Thursday, June 9: I make it to Chanticleer just before 4:00, so I have only an hour to see the entire garden before it closes. The garden has been called “the most romantic, imaginative, and exciting public garden in America,” according to the estate’s brochure.
The Chanticleer estate dates from the early 20th-century, when land along the Main Line of the Pennsylvania Railroad was developed for summer homes to escape the heat of Philadelphia, according to Chanticleer. Adolph Rosengarten, Sr. and his wife Christine built their country retreat in 1913 in the Wayne-St. Davids area. The family’s Philadelphia-based pharmaceutical firm would become part of Merck in the 1920s. A 1924 addition converted the summer home into a year-round residence.
The Rosengartens named their home after “Chanticlere” in Thackeray’s 1855 novel The Newcomes. The Rosengartens played on the word, a synonym of “rooster,” using rooster motifs throughout the property.
The Chanticleer Foundation owns 47 acres, 35 of which are open to the public. The main path is just under a mile in length.
I enter through the Teacup Garden entrance. Seven horticulturists are each responsible for the design, planting, and maintenance of an area. The Teacup Garden features seasonal plants and bold-textured tropical and subtropical plants.
The Tennis Court Garden focuses on perennials, both woody and herbaceous.
The Chanticleer House and Terraces have two beds of ever-changing silver, pink, and gray plants framing a large lawn still used for entertaining. The swimming pool has replaced the old vegetable garden and is now framed by two copper-roofed corner pieces.
At the top of a new elevated meandering walkway sits the Apple House, a small shed once used to store apples. Inside, is a charming little oasis.
The new elevated walkway, completed in 2015, is 530 feet long and over six feet wide, with two viewing platforms and an elevated grade of 8%. It enables people with disabilities to descend to the lower gardens easily. At its highest point, it sits eight feet above a blooming meadow with a grove of quaking aspens running through it.
The Great Lawn is a wide expanse of grass with grand views of the house and the gardens, with some whimsical seats.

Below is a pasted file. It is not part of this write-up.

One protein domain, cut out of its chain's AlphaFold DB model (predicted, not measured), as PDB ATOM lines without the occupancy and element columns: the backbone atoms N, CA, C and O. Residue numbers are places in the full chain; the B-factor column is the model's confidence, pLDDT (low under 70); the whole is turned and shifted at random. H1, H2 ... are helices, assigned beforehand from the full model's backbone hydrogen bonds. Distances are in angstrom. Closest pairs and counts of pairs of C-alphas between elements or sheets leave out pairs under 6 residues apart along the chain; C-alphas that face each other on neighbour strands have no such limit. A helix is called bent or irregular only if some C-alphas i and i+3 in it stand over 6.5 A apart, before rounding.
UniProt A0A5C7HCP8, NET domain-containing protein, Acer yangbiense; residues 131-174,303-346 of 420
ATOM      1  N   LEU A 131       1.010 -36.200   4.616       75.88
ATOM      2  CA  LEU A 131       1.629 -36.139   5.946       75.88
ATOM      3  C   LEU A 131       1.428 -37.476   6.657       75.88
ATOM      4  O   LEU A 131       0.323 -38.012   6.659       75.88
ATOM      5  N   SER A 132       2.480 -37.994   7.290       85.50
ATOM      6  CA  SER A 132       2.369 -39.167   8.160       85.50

The large pond of the Pond Garden was “constructed in the early 1970s and remained unplanted to serve as a mirror for the trees that surrounded it. Over time, plantings edged their way, creating a dense herbaceous thicket of summer and fall flowers and fruits. Additional ponds were added in the last seven years” (Chanticleer Garden Guide).
The Pond Garden’s perennials emphasize foliage. It’s quite layered and beautiful; this is one of my favorite parts of Chanticleer. I’m definitely going to have to come back here when I have more time to linger.
As I walk to the ruins, I find this stone seating arrangement.
Minder House, built in 1925, is where Adolph Rosengarten, Jr. lived most of his life. In 1999, under the vision and direction of Chanticleer’s Director Chris Woods, the house was razed and construction of the Ruin Garden began. Originally the plan was to use the partially dismantled house as the ruin, but for safety reasons the only part left of the original house is the foundation and the tile “rug”(Chanticleer Garden Guide). According to the brochure, “the Ruin is a folly… built to appear as if the house fell into disrepair.” It is very picturesque!
While I’m at the ruin, I see the Chanticleer folks sweeping through the park and I note that it’s six minutes till closing time. I hurry along the path like a good little girl, passing the potting shed and the cut flower and vegetable garden.
Sadly, I leave the garden and head to Crowne Plaza Philadelphia – King of Prussia, where I’ll stay the night. I enjoy a margarita and salmon dinner at the festive bar of Bahama Breeze. Though I consider killing time at the King of Prussia Mall, the largest mall in America in terms of leasable space, near my hotel, I opt instead to have an early night reading my book, Hummingbird House by Patricia Henley, and watching the History Channel’s Alone. I’m not normally a reality show fan, but the fact that it’s on the History Channel makes it more enticing. It’s purely by accident that I stumble upon it.
The series is filmed in northern Vancouver Island, British Columbia, following the self-documented day-to-day lives of 10 individuals as they attempt to survive in the wilderness for as long as possible. The participants are isolated from each other and all human contact, and the one who remains on the island the longest wins a grand prize of $500,000. The series premiered on June 18, 2015 (Wikipedia: Alone). I find it quite fascinating, and later, when my son takes off for Vancouver, I can’t help but think back to this show and worry about what will become of him.
Check out other beautiful walks through gardens and exotic lands, here, on Jo’s Monday Walk.